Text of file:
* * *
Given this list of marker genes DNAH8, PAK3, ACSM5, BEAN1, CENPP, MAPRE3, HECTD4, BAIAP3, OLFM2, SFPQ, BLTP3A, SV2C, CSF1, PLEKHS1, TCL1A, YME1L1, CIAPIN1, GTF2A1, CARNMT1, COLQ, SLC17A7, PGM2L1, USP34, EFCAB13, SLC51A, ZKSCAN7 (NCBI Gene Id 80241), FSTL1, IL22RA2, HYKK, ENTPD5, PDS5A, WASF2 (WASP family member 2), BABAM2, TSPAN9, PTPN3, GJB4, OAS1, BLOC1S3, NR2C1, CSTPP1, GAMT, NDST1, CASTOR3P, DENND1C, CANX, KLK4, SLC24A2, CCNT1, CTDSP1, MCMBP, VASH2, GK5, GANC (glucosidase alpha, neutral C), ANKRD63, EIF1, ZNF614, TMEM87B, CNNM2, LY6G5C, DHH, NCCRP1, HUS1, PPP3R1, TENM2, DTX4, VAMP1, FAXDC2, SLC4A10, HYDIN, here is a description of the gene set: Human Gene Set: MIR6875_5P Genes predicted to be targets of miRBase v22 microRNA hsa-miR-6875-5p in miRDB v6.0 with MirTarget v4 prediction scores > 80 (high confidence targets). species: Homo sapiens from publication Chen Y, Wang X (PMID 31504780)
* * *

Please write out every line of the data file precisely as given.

Given this list of marker genes DNAH8, PAK3, ACSM5, BEAN1, CENPP, MAPRE3, HECTD4, BAIAP3, OLFM2, SFPQ, BLTP3A, SV2C, CSF1, PLEKHS1, TCL1A, YME1L1, CIAPIN1, GTF2A1, CARNMT1, COLQ, SLC17A7, PGM2L1, USP34, EFCAB13, SLC51A, ZKSCAN7 (NCBI Gene Id 80241), FSTL1, IL22RA2, HYKK, ENTPD5, PDS5A, WASF2 (WASP family member 2), BABAM2, TSPAN9, PTPN3, GJB4, OAS1, BLOC1S3, NR2C1, CSTPP1, GAMT, NDST1, CASTOR3P, DENND1C, CANX, KLK4, SLC24A2, CCNT1, CTDSP1, MCMBP, VASH2, GK5, GANC (glucosidase alpha, neutral C), ANKRD63, EIF1, ZNF614, TMEM87B, CNNM2, LY6G5C, DHH, NCCRP1, HUS1, PPP3R1, TENM2, DTX4, VAMP1, FAXDC2, SLC4A10, HYDIN, here is a description of the gene set: Human Gene Set: MIR6875_5P Genes predicted to be targets of miRBase v22 microRNA hsa-miR-6875-5p in miRDB v6.0 with MirTarget v4 prediction scores > 80 (high confidence targets). species: Homo sapiens from publication Chen Y, Wang X (PMID 31504780)